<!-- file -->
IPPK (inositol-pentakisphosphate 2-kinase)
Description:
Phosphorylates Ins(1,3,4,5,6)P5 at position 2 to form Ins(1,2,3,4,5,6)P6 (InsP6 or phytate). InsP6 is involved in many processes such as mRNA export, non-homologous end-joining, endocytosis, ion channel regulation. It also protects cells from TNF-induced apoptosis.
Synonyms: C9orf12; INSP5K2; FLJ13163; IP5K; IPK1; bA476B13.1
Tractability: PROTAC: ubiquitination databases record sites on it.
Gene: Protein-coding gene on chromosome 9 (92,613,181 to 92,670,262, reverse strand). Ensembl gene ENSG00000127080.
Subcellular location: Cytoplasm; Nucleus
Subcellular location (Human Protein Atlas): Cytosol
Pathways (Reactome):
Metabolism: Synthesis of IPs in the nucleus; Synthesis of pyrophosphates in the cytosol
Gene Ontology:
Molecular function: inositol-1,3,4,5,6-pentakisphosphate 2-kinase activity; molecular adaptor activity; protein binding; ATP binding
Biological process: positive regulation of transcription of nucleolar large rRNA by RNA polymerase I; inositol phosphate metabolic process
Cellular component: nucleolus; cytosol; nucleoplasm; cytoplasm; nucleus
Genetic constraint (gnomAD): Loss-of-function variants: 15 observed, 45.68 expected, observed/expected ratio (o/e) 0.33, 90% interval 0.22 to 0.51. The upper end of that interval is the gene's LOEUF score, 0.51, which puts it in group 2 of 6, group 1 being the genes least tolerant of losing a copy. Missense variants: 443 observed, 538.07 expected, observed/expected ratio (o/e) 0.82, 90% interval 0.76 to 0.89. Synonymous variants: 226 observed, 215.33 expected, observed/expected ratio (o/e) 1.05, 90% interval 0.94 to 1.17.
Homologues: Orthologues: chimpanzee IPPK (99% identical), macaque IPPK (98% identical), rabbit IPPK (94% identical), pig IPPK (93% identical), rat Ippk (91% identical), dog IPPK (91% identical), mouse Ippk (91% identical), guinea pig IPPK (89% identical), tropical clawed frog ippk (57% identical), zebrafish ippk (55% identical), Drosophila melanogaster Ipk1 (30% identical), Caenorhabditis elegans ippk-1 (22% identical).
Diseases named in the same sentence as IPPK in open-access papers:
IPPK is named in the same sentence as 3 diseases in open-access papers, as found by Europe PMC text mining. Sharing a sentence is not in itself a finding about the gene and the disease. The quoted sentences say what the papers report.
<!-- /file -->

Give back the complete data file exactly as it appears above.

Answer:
IPPK (inositol-pentakisphosphate 2-kinase)
Description:
Phosphorylates Ins(1,3,4,5,6)P5 at position 2 to form Ins(1,2,3,4,5,6)P6 (InsP6 or phytate). InsP6 is involved in many processes such as mRNA export, non-homologous end-joining, endocytosis, ion channel regulation. It also protects cells from TNF-induced apoptosis.
Synonyms: C9orf12; INSP5K2; FLJ13163; IP5K; IPK1; bA476B13.1
Tractability: PROTAC: ubiquitination databases record sites on it.
Gene: Protein-coding gene on chromosome 9 (92,613,181 to 92,670,262, reverse strand). Ensembl gene ENSG00000127080.
Subcellular location: Cytoplasm; Nucleus
Subcellular location (Human Protein Atlas): Cytosol
Pathways (Reactome):
Metabolism: Synthesis of IPs in the nucleus; Synthesis of pyrophosphates in the cytosol
Gene Ontology:
Molecular function: inositol-1,3,4,5,6-pentakisphosphate 2-kinase activity; molecular adaptor activity; protein binding; ATP binding
Biological process: positive regulation of transcription of nucleolar large rRNA by RNA polymerase I; inositol phosphate metabolic process
Cellular component: nucleolus; cytosol; nucleoplasm; cytoplasm; nucleus
Genetic constraint (gnomAD): Loss-of-function variants: 15 observed, 45.68 expected, observed/expected ratio (o/e) 0.33, 90% interval 0.22 to 0.51. The upper end of that interval is the gene's LOEUF score, 0.51, which puts it in group 2 of 6, group 1 being the genes least tolerant of losing a copy. Missense variants: 443 observed, 538.07 expected, observed/expected ratio (o/e) 0.82, 90% interval 0.76 to 0.89. Synonymous variants: 226 observed, 215.33 expected, observed/expected ratio (o/e) 1.05, 90% interval 0.94 to 1.17.
Homologues: Orthologues: chimpanzee IPPK (99% identical), macaque IPPK (98% identical), rabbit IPPK (94% identical), pig IPPK (93% identical), rat Ippk (91% identical), dog IPPK (91% identical), mouse Ippk (91% identical), guinea pig IPPK (89% identical), tropical clawed frog ippk (57% identical), zebrafish ippk (55% identical), Drosophila melanogaster Ipk1 (30% identical), Caenorhabditis elegans ippk-1 (22% identical).
Diseases named in the same sentence as IPPK in open-access papers:
IPPK is named in the same sentence as 3 diseases in open-access papers, as found by Europe PMC text mining. Sharing a sentence is not in itself a finding about the gene and the disease. The quoted sentences say what the papers report.